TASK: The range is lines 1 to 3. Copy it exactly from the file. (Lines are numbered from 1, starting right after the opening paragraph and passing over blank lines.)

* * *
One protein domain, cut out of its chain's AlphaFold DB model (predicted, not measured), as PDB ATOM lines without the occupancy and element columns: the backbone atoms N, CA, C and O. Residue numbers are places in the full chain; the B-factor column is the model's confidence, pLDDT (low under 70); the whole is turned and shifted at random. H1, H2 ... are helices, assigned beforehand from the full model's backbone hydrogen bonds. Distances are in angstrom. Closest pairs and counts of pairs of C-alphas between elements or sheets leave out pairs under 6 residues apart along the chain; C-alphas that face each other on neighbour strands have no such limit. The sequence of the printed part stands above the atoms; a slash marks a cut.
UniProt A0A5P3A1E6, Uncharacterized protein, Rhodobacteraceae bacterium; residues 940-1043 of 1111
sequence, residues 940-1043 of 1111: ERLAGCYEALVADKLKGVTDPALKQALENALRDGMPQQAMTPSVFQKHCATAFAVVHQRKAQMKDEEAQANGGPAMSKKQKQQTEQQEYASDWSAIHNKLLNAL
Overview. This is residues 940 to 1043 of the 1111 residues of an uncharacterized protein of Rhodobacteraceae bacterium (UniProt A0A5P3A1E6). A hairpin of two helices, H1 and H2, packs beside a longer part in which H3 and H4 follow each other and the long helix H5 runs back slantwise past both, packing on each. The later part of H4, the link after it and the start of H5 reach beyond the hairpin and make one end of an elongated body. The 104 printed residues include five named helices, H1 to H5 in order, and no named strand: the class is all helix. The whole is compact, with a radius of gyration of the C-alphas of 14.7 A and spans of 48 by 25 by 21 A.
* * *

UniProt A0A5P3A1E6, Uncharacterized protein, Rhodobacteraceae bacterium; residues 940-1043 of 1111
sequence, residues 940-1043 of 1111: ERLAGCYEALVADKLKGVTDPALKQALENALRDGMPQQAMTPSVFQKHCATAFAVVHQRKAQMKDEEAQANGGPAMSKKQKQQTEQQEYASDWSAIHNKLLNAL
Overview. This is residues 940 to 1043 of the 1111 residues of an uncharacterized protein of Rhodobacteraceae bacterium (UniProt A0A5P3A1E6). A hairpin of two helices, H1 and H2, packs beside a longer part in which H3 and H4 follow each other and the long helix H5 runs back slantwise past both, packing on each. The later part of H4, the link after it and the start of H5 reach beyond the hairpin and make one end of an elongated body. The 104 printed residues include five named helices, H1 to H5 in order, and no named strand: the class is all helix. The whole is compact, with a radius of gyration of the C-alphas of 14.7 A and spans of 48 by 25 by 21 A.